Knock-out performances in “The Fighter”

Boxing brothers Mark Wahlberg (Micky) and Christian Bale (Dickie) hug it out. // COURTESY PARAMOUNT PICTURES
Boxing brothers Mark Wahlberg (Micky) and Christian Bale (Dickie) hug it out. // COURTESY PARAMOUNT PICTURES

Los Angeles, November 20 — It’s been more than a decade since boxing great “Irish” Micky Ward vindicated himself in the ring, overcoming a life of poverty and has-been status with a series of wins that led to his epic victory against Shea Neary in 2000.

This month, Mark Wahlberg, Christian Bale and Amy Adams bring the gritty story to life on the big screen in “The Fighter.” The film captures Ward’s life in the 90s — stuck in his hometown of Massachusetts, paving streets and nearly forgotten by the boxing world. For a time, getting Hollywood to make the film seemed about as likely as Ward’s comeback.

Wahlberg, who eventually signed on as a producer, said he never gave up on preparing to play Micky while the project was stuck in pre-production limbo.

“I just continued to train,” Wahlberg said at a press conference for the film. “After three and a half years, I felt confident enough to go in there and be believable as a boxer who could possibly win the world’s great title. Had somebody said, ‘Hey, you’ve gotta train four and a half years to make this movie’, I would have said ‘absolutely not.’ The fact that I was just continuing to do it and never wanted to stop because I figured, ‘If I stop, I will be giving up on the movie,’ and I never wanted to do that.”

Bale later joined the cast as Dickie, Ward’s older half-brother and trainer who lost his career in boxing and spiraled into a crack addiction funded by crime. Bale’s Oscar-worthy portrayal as the jittery, aloof, talkative and troubled boxer is eerily similar to the real Dickie. Bale and Wahlberg’s raw performances are even more impressive given that Micky and Dickie were involved in the film’s production, providing input on the story line and character development.

“There were a couple of times I had to physically restrain Dickie from going and landing one right on David. We had some initial interesting times when we were rehearsing in Mark’s house, where Mark very nicely put up Micky and Dickie, and actually they lived at his house for quite some time,” Bale said. “There were some script changes going on, and Dickie wasn’t initially totally understanding that sometimes putting a whole life into two hours, a little bit of license has to be taken and mixing things up.  He wanted everything initially to be absolutely how it was portrayed.  And if it wasn’t, there was a couple of times he would say, ‘I’m gonna go and I’m gonna get him.’ So there’s a couple of times I’d be going, ‘No, no, no.’ Then we’d talk and David would talk with him and I’m not sure if you ever had to stop him from coming and laying one on me.”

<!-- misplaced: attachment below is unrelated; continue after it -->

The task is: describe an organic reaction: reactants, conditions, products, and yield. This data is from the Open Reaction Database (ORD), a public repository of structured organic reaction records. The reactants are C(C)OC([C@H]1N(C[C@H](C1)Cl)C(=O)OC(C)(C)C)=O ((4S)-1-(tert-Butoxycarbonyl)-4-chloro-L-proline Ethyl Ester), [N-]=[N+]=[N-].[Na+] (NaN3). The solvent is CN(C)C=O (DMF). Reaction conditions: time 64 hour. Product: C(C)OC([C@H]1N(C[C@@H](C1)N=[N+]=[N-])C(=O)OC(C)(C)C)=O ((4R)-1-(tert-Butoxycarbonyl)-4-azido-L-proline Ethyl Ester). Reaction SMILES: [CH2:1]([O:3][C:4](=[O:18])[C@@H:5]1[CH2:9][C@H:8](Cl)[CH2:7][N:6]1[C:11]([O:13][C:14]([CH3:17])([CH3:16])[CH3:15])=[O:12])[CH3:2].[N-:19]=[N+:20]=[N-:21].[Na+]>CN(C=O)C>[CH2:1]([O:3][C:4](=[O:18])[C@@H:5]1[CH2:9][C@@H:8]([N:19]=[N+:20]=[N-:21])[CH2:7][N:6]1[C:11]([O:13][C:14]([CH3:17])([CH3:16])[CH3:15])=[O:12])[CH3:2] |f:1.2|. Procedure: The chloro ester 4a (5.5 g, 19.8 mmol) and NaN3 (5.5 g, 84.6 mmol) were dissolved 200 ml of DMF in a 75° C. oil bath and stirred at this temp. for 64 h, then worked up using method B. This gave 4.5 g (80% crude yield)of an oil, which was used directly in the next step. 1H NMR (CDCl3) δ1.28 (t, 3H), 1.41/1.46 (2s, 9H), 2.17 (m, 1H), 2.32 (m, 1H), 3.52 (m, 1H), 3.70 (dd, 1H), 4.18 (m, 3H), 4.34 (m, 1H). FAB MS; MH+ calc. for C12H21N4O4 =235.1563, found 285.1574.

“The Fighter” has stellar comedic moments when Micky’s mother, played by Melissa Leo, manipulates her daughters into hating Charlene, Micky’s girlfriend and future wife. The film shows Adams in her most feisty role to date. The actress’ transformation into a smack-talking and fist-throwing bartender whose love pushes Micky to fight for greatness was inspired by director David O. Russell’s doubts that Adams could throw a punch.

“When I got the role, David informed me that I looked like a girl who couldn’t punch, which made me want to punch him,” Adams said. “I actually took a couple boxing lessons…and then we just did some fight choreography. I think it was about not being afraid of hurting anybody. That was my biggest fear. I didn’t want to hurt the girl that I was fighting with.”

The beauty in the film lies in Russell and his cast’s ability to give the audience no choice but to love and be inspired by such deeply flawed and often negative characters. Russell said the story reveals a truth that might be in contrast to the public’s perception of the family.

“I thought they might be some very harsh people that I wouldn’t want to spend 10 minutes with because I remember hearing about Micky Ward,” he said. “Then when I saw him and I heard him talk, I was like, ‘Oh, my god. He sounds much rougher than I expected.’ I expected some sweet-talking Oscar De La Hoya type. The fact is, the people are so unbelievably lovable. I still hang out with them. That’s what goes into the movie.”

“The Fighter” hits theaters Dec. 17.

Nick Maslow may be contacted at